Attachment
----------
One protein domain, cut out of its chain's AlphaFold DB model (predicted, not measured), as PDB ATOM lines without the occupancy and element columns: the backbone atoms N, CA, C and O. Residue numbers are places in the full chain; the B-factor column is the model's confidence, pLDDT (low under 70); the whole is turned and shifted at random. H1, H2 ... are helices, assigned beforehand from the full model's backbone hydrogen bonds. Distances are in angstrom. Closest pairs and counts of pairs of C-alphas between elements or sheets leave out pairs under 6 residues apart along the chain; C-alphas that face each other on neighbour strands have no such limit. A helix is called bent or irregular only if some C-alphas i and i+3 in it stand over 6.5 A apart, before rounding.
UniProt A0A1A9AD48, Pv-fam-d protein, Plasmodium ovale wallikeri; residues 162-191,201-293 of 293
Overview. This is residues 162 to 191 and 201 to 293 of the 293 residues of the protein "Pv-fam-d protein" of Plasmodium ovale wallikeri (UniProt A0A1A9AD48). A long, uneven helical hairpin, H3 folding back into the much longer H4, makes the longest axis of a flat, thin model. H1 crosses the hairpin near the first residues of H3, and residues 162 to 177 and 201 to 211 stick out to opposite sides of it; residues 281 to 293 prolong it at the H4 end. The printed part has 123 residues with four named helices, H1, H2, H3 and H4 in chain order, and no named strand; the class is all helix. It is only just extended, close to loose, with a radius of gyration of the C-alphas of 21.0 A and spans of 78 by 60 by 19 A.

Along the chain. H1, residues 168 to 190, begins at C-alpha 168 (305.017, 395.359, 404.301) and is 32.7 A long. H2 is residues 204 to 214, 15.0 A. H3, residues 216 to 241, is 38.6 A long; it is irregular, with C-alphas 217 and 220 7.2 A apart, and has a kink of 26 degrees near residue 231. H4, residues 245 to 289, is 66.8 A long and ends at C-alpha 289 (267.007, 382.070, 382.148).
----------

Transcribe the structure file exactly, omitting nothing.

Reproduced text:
One protein domain, cut out of its chain's AlphaFold DB model (predicted, not measured), as PDB ATOM lines without the occupancy and element columns: the backbone atoms N, CA, C and O. Residue numbers are places in the full chain; the B-factor column is the model's confidence, pLDDT (low under 70); the whole is turned and shifted at random. H1, H2 ... are helices, assigned beforehand from the full model's backbone hydrogen bonds. Distances are in angstrom. Closest pairs and counts of pairs of C-alphas between elements or sheets leave out pairs under 6 residues apart along the chain; C-alphas that face each other on neighbour strands have no such limit. A helix is called bent or irregular only if some C-alphas i and i+3 in it stand over 6.5 A apart, before rounding.
UniProt A0A1A9AD48, Pv-fam-d protein, Plasmodium ovale wallikeri; residues 162-191,201-293 of 293
Overview. This is residues 162 to 191 and 201 to 293 of the 293 residues of the protein "Pv-fam-d protein" of Plasmodium ovale wallikeri (UniProt A0A1A9AD48). A long, uneven helical hairpin, H3 folding back into the much longer H4, makes the longest axis of a flat, thin model. H1 crosses the hairpin near the first residues of H3, and residues 162 to 177 and 201 to 211 stick out to opposite sides of it; residues 281 to 293 prolong it at the H4 end. The printed part has 123 residues with four named helices, H1, H2, H3 and H4 in chain order, and no named strand; the class is all helix. It is only just extended, close to loose, with a radius of gyration of the C-alphas of 21.0 A and spans of 78 by 60 by 19 A.

Along the chain. H1, residues 168 to 190, begins at C-alpha 168 (305.017, 395.359, 404.301) and is 32.7 A long. H2 is residues 204 to 214, 15.0 A. H3, residues 216 to 241, is 38.6 A long; it is irregular, with C-alphas 217 and 220 7.2 A apart, and has a kink of 26 degrees near residue 231. H4, residues 245 to 289, is 66.8 A long and ends at C-alpha 289 (267.007, 382.070, 382.148).